BackgroundThis study assessed the implementation of a theater induction curriculum through a didactic lecture, an online Second Life operating room, and a simulated operating suite.MethodsSixty operating room novices were randomized into 4 groups: control (n = 15), didactic lecture (n = 15), Second Life (n = 15), and simulated operating suite (n = 15). The study followed a pretest and posttest design with a training intervention between operating room attendances. Outcome measures were knowledge, skills, and attitudes, measured using observed behavior and a self-report scale, with knowledge further assessed using multiple-choice questionnaires.ResultsThe lecture, Second Life, and simulated operating suite groups demonstrated significant improvements in all outcome measures. After the intervention, these 3 groups had significantly higher behavior (P < .001), self-report (P < .05), and knowledge (P < .05) scores than the control group.ConclusionsThis study demonstrates the value of delivering a theater induction curriculum for operating room preparation.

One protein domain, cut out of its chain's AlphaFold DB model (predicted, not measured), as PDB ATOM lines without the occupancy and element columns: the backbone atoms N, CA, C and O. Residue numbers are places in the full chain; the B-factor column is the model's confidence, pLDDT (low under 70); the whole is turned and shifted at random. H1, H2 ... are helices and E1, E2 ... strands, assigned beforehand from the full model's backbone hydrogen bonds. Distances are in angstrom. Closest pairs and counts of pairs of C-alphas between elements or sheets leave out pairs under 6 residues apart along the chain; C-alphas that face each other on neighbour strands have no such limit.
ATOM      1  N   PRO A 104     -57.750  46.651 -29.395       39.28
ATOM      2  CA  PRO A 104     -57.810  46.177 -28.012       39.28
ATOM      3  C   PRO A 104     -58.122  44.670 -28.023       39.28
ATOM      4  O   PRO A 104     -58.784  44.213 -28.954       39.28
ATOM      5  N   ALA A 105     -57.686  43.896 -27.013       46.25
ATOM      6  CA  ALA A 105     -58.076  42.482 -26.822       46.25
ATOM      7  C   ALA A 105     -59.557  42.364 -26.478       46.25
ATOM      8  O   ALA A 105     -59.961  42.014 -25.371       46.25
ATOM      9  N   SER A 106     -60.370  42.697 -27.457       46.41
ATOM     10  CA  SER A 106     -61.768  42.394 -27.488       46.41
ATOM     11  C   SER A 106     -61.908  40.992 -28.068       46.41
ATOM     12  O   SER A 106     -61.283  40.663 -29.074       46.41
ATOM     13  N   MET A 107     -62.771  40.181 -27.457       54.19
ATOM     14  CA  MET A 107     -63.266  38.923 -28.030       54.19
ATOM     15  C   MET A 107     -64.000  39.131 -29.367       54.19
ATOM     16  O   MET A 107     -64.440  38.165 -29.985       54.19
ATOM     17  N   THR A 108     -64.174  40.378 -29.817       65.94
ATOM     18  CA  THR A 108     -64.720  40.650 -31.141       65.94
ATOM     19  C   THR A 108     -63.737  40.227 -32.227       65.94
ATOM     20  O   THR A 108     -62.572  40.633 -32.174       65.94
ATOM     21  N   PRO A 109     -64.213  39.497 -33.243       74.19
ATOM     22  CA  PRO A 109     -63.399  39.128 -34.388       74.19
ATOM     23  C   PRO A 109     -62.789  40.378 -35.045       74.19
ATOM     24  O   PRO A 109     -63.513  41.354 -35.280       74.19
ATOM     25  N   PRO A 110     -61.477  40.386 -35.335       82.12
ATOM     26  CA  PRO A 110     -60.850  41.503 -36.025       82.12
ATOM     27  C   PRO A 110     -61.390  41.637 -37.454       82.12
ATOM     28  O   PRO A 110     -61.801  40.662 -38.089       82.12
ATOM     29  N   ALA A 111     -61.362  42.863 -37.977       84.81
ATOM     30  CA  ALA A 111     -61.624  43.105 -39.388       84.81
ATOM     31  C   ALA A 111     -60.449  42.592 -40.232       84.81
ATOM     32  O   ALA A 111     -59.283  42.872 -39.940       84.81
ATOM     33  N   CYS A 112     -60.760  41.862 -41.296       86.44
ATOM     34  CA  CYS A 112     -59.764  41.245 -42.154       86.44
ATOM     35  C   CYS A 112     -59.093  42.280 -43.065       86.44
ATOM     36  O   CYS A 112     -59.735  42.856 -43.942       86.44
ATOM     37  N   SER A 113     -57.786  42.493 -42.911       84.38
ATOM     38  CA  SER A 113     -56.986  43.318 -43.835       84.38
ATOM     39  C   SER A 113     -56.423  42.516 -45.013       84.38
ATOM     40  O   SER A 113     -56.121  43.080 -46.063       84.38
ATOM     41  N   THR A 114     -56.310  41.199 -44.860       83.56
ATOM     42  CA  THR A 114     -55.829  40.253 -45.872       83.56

Patel V, Aggarwal R, Taylor D, et al., 2011, Implementation of virtual online patient simulation, Studies in Health Technology and Informatics, Vol: 163 Medicine Meets Virtual Reality 18, Pages: 440-446